For the love of pancakes

I said that I would fry them for her, so got my two “good” pans out, these pans are well seasoned so only need the lightest addition of butter to prevent sticking.

Cooking pancakes

Cooking pancakes

After a mere minute the bubbles appear indicating they require turning,

Nearly ready for consumption

Nearly ready for consumption

And that’s it. Quick, simple, requiring very little ingredients.  We all have our favourite ways of eating them, mine is with maple syrup and bacon, the kids love chocolate spread.  But due to lack of inclination to also grill bacon, I settled for the fruit-cream-pancake-maple-syrup option.  Definitely not low calorie, but surely one won’t hurt??

Freshly made pancakes with fresh fruit

Freshly made pancakes with berries, cream  and maple syrup

Better late than never

As you know, I love food history, and reading about food history, but last night I got so wrapped up in reading about Pancake tuesday that it was Ash Wednesday before I saw it was FAR too late to start a blogpost.  So.  Tonight it is.

The earliest mentions of pancakes being eaten regularly the day before Lent is in the 15th Century, these “pancakes” were thicker than our modern nod to the French crepe.  It was around the 18th Century that the pancakes became thinner, under the influence of French cooking, that was becoming popular at the time.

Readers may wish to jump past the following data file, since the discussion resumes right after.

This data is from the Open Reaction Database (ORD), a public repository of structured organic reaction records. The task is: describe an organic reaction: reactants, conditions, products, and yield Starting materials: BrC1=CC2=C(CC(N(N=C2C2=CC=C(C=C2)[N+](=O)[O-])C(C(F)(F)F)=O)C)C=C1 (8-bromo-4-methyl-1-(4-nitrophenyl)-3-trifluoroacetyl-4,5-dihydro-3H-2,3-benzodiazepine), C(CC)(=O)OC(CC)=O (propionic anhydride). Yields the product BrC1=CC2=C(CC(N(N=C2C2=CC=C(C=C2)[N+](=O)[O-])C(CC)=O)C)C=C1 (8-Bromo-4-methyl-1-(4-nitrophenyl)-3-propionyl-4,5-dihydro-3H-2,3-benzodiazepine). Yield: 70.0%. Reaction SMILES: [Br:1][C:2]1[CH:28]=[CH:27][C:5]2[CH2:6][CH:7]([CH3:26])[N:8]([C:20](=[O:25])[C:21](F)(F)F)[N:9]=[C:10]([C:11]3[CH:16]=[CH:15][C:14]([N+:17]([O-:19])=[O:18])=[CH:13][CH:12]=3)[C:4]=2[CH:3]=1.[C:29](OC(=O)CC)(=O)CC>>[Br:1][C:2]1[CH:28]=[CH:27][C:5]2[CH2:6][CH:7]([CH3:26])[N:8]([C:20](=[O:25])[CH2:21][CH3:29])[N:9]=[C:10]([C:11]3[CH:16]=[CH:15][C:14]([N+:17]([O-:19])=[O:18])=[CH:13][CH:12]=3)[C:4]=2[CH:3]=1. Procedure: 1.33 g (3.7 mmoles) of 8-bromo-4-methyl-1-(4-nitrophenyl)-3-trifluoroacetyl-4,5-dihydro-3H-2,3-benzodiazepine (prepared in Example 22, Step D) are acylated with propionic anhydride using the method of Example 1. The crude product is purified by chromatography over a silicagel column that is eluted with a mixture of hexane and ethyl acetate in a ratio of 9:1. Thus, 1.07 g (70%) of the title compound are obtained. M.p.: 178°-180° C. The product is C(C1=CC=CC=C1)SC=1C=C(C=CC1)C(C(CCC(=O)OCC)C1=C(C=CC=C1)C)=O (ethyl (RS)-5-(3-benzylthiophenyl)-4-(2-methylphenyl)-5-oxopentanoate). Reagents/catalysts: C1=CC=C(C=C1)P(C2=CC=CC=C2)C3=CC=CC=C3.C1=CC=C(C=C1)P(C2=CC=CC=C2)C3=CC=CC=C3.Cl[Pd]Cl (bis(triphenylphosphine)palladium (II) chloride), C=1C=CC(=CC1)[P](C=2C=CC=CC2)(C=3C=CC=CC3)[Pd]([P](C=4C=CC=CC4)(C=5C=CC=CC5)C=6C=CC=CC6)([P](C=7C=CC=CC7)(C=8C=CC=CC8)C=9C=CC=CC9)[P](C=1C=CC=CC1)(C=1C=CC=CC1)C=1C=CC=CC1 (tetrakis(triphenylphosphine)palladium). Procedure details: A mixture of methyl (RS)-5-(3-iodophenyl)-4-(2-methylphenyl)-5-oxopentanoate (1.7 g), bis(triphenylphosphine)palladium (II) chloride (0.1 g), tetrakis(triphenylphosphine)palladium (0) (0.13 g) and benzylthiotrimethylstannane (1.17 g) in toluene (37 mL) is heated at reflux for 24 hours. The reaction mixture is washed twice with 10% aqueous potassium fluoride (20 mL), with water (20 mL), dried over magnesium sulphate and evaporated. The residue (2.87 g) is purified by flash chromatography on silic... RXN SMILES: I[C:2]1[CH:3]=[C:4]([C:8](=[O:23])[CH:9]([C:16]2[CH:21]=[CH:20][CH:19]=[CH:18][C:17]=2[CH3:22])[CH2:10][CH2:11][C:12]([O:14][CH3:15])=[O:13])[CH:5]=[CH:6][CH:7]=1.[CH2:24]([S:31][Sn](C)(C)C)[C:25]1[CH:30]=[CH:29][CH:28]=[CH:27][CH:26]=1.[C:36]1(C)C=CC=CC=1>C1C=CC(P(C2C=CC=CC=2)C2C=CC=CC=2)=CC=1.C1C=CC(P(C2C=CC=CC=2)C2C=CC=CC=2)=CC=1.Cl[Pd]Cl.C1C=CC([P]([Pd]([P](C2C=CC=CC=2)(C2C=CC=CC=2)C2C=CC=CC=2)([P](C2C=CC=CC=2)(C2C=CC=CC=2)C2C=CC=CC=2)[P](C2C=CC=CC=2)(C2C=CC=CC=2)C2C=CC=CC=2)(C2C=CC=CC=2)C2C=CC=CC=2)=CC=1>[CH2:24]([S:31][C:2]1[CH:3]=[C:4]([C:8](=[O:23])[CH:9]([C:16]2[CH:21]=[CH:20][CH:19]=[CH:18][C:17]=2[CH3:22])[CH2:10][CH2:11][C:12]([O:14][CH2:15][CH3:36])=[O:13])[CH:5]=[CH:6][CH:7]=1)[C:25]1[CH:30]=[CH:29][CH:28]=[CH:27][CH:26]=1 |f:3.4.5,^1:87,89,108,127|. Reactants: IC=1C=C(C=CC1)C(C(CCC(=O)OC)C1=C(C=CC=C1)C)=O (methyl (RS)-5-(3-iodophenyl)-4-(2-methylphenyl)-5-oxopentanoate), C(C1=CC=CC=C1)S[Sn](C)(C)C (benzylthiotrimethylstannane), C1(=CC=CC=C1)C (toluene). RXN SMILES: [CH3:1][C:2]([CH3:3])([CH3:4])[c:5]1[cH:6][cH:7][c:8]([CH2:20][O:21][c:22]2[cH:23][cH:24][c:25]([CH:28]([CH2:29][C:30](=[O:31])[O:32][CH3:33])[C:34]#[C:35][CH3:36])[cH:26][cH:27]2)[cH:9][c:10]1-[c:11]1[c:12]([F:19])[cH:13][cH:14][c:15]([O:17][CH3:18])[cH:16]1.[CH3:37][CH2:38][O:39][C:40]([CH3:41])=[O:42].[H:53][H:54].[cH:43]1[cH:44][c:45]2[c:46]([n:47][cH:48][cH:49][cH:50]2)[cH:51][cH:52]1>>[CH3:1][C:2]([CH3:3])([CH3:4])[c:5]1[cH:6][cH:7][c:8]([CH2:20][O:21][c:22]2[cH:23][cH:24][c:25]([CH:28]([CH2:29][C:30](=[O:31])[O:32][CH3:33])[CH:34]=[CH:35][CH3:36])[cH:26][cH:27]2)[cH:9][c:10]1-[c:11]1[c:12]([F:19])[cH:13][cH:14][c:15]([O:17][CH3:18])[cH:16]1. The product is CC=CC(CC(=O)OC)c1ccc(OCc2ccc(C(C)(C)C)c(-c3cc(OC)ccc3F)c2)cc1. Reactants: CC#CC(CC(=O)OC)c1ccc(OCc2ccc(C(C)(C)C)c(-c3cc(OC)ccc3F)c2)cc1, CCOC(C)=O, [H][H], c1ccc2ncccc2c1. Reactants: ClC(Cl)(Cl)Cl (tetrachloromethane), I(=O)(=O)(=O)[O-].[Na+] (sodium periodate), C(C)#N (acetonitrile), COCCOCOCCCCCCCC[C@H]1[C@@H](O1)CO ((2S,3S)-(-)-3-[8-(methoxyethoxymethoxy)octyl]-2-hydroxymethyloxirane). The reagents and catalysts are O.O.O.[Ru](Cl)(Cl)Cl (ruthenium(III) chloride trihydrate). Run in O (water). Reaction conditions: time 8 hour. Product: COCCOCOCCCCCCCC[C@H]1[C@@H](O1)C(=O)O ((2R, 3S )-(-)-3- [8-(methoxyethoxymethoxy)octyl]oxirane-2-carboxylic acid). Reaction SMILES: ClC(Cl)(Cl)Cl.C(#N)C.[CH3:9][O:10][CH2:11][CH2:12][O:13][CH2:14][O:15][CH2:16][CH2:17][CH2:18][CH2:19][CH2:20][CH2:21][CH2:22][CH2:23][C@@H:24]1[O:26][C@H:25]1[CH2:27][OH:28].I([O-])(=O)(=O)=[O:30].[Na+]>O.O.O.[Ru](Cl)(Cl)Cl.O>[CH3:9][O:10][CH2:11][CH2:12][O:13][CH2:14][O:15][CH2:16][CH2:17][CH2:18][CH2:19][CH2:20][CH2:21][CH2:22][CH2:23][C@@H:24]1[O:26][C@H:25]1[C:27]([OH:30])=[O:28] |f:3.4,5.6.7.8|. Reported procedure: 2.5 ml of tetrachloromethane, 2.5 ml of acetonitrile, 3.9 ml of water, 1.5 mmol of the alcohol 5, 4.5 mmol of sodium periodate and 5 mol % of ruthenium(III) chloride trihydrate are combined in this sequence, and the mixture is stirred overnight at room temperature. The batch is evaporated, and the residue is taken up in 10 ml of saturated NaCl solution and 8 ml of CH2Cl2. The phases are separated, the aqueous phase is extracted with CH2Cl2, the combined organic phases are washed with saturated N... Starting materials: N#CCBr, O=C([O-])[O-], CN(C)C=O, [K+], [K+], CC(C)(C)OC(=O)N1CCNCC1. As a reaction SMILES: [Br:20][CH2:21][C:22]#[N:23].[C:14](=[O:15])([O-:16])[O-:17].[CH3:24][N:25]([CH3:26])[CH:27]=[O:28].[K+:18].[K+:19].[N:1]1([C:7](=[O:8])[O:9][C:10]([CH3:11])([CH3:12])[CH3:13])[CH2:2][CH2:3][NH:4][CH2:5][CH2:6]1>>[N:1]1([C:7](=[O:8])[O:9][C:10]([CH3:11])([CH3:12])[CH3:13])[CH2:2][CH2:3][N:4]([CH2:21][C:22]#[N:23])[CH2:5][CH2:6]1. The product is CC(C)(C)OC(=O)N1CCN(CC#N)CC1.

Woman Baking Pancakes Adriaan de Lelie, picture c/o Rijks museum c. 1790 - c. 1810

Woman Baking Pancakes
Adriaan de Lelie, picture c/o Rijks museum c. 1790 – c. 1810

The ingredients involved in the pancake making represented four pillars of the Christian faith — eggs for creation, flour as the mainstay of the human diet, salt for wholesomeness and milk for purity.  The term “shrove” comes from an old English verb “shrive,” meaning “confess all sins,” it was seen as the last opportunity for religious observers to indulge themselves before giving up food for Lent. Pancakes were adopted as the Shrove Tuesday food of choice because they contain many of the things that were forbidden during Lent, including butter, fat and eggs.  Often the first three pancakes  would be marked with the sign of the cross then sprinkled with salt to ward off evil.  These would then be set aside.  The eldest unmarried girl in the family would be let toss the first pancake.  Success meaning she would be married within the year.